Parchment is made from the skins of animals, sheep and calves being the most common. Calfskin parchment is where the word vellum comes from, vitulis being the Latin word for calf. It is also the root of the word veal. I will not go into the methods of preparation here except to note they are tedious and involved (Not to mention messy). While still made today few things are written on parchment. (More on Parchment and it's history can again be found on Wikipedia.)
       We can also blame parchment for the common sizes of books we have today.  The various sizes of the final sheets depended on how many times you folded the resulting rectangle of tanned hide you got from the sheep.  So the size of the final book was governed by the size of sheep.  When the idea of paper was imported (see below) the sizes commonly used were retained.

       Lastly we come to paper. Paper was invented in China and made its way to the west through Arabia via traders in the Renaissance. Paper is made from fibers suspended in solution. What fiber you use can vary. Wood pulp, rice and cloth, both cotton and linen have been used for paper. US currency is currently made solely from new cotton.
       Paper is made by passing a fine screen through a vat of the suspended pulp fibers Depending on the skill of the paper maker or the quality of the machine that is used the paper can be thick or thin, smooth or rough.
       The latter is the one of the main advantages of paper in that the maker has control of the process. With parchment you get what the animal grows. With paper you decide. The second advantage is that paper making is an easily automated process. Once you have the paper making machine you can crank out all you need. A machine that could make paper with the turn of a crank was made prior to the industrial revolution.
Old Book       The lasting qualities or paper depend on the method used to process the pulp. Sadly the wood pulp papers of the early 20th century are high in acid content, and the books made with it are crumbling to dust. Earlier linen pulp papers last. Books hundreds of years old are still with us and readable. I have in my library a book of music dated 1784, other than the cover damage, and obvious heavy use, it is in good condition. (Further information on paper can be found on Wikipedia).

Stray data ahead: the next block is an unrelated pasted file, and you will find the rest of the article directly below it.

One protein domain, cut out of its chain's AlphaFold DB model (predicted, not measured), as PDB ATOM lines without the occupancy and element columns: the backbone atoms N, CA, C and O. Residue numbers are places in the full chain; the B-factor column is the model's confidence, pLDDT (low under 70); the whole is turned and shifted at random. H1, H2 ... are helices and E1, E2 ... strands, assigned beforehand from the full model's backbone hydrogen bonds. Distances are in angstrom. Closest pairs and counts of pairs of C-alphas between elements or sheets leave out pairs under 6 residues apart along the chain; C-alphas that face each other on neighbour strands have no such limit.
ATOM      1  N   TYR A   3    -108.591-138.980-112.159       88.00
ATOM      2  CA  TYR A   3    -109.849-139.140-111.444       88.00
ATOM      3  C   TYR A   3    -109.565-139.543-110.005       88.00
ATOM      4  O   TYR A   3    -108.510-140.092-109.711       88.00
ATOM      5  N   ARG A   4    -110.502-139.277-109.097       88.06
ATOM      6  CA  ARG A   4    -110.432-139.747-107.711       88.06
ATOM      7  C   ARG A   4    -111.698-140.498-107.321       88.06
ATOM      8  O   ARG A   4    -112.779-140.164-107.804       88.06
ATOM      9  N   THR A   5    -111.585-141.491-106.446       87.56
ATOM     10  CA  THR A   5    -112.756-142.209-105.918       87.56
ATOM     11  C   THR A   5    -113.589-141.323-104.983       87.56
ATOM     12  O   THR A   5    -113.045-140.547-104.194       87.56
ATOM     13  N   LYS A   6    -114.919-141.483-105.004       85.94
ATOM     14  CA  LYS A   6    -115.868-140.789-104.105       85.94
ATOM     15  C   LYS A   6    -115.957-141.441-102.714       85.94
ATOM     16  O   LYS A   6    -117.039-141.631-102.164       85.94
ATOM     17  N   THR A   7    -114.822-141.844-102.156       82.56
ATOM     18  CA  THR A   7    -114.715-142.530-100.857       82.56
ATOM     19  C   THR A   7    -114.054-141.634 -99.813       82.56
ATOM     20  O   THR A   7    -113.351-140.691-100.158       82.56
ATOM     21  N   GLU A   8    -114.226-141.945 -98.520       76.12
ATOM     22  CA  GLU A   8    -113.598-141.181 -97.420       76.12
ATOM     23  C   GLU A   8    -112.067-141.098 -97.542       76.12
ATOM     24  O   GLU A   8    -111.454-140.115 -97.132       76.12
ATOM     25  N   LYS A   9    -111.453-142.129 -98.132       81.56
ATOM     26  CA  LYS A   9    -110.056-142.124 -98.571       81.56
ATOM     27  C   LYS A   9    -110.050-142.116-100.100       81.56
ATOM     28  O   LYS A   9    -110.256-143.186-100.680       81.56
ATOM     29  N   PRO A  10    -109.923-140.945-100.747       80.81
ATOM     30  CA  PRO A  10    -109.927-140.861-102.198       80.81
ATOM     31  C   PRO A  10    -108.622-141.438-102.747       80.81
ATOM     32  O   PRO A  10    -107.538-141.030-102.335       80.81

Other materials have been used as I have noted. Before they invented paper the Chinese wrote on bamboo strips. Egyptians often wrote notes on broken pottery or even chips of stone. The Romans used everything from imported papyrus, wax tablets, and thin wood sheets of which hundreds have been found in Vindolanda at the foot of Hadrian's Wall.

Vindolanda Letter
A Roman Letter


       Once you have your written page there is the matter of how to keep them together. Several solutions have been used throughout the ages. The Chinese tied the bamboo strips into scrolls. Ancient Tibetan monks would tie the loose pages between two wood covers, but the sheets are loose between them.

Tibetian book
Above: A Tibetian Prayer Book

On the Right: A chinese bamboo scroll with a poem.


scroll       The first binding commonly used in Western history is the roll or scroll. Sheets of papyrus or parchment would be sewn end to end to create a long roll. This was either rolled loose or wound around a wooden rod for storage. The only common use of this form today is the Tora scroll used in Jewish Synagogues.